No one wants to make a loss. It’s not what you dreamed of when you started your business – but if you know the tax regulations it needn’t be all doom and gloom.
If you’re self-employed or you’re a partner in a business, you’ll make a loss whenever the money going out the door is greater than the money coming in.
I’m sure you knew that already – but did you know that you can reduce your corporation tax by using any losses you make to offset other profits?
How you can do this depends on how your business operates so we’ve outlined some of the options below.
This is not an exhaustive list, just a few common examples we think are most likely to help. So let’s get going….

How to use your losses to reduce tax if you’re a limited company

You lucky, lucky people will find that offsetting your losses is a pretty straightforward process.
Any corporation tax losses can be carried backwards or forwards – backwards against previous-year profits from the same business or forward against future-year profits.
When the company is part of a group you can offset the loss against the profits of another of the group’s companies.
However a quick word of warning if this might apply to you: Conditions for group relief are not the easiest to understand so we’d advise seeking professional advice on your individual circumstances.
Give us a call if you’re not sure where to turn – we’d be only too happy to help.

What you can do with losses when you’re a sole trader

Sole traders have the benefit of a bit more flexibility where offsetting their losses are concerned – always good news!
In addition to the ability to carry your losses backwards or forwards like limited companies, you also have some other options.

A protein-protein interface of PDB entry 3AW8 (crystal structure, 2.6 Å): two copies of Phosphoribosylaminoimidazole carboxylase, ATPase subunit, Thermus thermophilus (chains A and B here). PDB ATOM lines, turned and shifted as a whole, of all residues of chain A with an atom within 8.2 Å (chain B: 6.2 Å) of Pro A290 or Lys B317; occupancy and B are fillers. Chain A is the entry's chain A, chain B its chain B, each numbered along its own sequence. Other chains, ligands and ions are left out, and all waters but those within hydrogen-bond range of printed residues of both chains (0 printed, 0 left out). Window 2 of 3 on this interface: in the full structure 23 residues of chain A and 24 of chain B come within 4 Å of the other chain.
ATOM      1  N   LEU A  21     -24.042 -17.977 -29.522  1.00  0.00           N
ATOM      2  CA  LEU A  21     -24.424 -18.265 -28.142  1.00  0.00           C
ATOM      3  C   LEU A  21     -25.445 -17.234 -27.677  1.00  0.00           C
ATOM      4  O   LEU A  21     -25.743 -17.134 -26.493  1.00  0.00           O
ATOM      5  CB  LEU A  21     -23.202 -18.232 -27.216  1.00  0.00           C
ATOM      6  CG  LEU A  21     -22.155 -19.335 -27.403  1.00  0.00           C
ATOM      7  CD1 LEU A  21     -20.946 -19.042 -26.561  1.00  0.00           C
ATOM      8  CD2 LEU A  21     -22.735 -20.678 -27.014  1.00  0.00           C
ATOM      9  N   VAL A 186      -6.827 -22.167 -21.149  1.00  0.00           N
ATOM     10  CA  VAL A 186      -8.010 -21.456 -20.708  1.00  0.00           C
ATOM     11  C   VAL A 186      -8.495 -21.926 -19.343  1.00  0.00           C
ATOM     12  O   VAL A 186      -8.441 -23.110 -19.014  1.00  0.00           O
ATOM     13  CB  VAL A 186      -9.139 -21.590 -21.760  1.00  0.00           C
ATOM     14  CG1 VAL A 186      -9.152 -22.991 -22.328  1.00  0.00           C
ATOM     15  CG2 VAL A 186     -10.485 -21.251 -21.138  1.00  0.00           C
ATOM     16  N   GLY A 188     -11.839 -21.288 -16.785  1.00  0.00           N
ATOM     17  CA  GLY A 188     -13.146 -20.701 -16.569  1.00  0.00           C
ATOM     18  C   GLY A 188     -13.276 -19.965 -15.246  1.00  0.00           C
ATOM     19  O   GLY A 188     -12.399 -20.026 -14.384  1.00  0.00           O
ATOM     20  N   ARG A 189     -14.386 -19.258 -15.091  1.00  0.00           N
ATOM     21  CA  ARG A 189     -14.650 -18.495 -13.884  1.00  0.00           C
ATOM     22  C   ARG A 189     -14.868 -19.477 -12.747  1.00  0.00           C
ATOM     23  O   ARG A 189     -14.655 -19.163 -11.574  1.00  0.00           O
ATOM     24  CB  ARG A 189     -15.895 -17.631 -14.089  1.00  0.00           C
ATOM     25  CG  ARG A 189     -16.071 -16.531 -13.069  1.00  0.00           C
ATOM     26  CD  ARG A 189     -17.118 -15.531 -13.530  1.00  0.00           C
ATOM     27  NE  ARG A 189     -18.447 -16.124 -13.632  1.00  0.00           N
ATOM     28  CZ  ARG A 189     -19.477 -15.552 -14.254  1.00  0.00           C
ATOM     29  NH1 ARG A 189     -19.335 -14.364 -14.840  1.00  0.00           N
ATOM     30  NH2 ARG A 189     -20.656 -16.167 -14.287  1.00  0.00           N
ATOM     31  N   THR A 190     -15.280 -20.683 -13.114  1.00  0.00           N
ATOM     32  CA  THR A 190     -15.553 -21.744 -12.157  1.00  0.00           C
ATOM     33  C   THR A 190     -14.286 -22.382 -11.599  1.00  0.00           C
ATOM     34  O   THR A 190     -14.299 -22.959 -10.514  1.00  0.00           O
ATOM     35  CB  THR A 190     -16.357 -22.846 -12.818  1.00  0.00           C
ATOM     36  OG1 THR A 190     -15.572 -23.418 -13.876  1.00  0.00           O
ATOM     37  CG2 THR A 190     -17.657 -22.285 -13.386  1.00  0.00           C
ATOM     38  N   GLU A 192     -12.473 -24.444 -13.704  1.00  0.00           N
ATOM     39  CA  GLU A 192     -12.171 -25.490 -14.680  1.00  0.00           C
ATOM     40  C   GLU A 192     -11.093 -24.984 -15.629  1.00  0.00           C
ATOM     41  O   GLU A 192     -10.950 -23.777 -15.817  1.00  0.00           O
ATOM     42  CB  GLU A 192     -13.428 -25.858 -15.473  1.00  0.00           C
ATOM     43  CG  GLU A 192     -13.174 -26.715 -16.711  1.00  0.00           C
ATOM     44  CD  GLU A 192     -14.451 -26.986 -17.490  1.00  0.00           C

These include using your losses to offset any of the following: Capital gains in the year of loss or the preceding year, any other income in the previous tax year or any other income – such as rental income – in the same year.
You can also carry back any losses you make in your first four years against income from up to three years before.
For example, let’s say James started up a business during 2012-13, making a loss of £6,000 for that year and an £8,000 loss for the following year.
Before starting his business James had been employed so he can use his 2012-13 loss against his total income for and 2009-10, 2010-11 and 2011-12.
Crucially, he can also use his 2013-14 loss of £8,000 against his total income for 2012-13, 2011-12 and 2010-11.
If you are a high earner, it is also worth considering that sideways loss relief is restricted to the larger of 25 per cent of income or £50,000.

How partnerships and LLPs can use losses most effectively

Nice and simple – just think of a partnership as a shared sole trade – losses can be used in the same way as those of a sole trader. Easy peasy!
Hopefully you’re feeling a bit more positive about things now – if you know the tax regulations losses don’t have to be the be all and end all!
If we can help answer any questions you might have, do give us a buzz.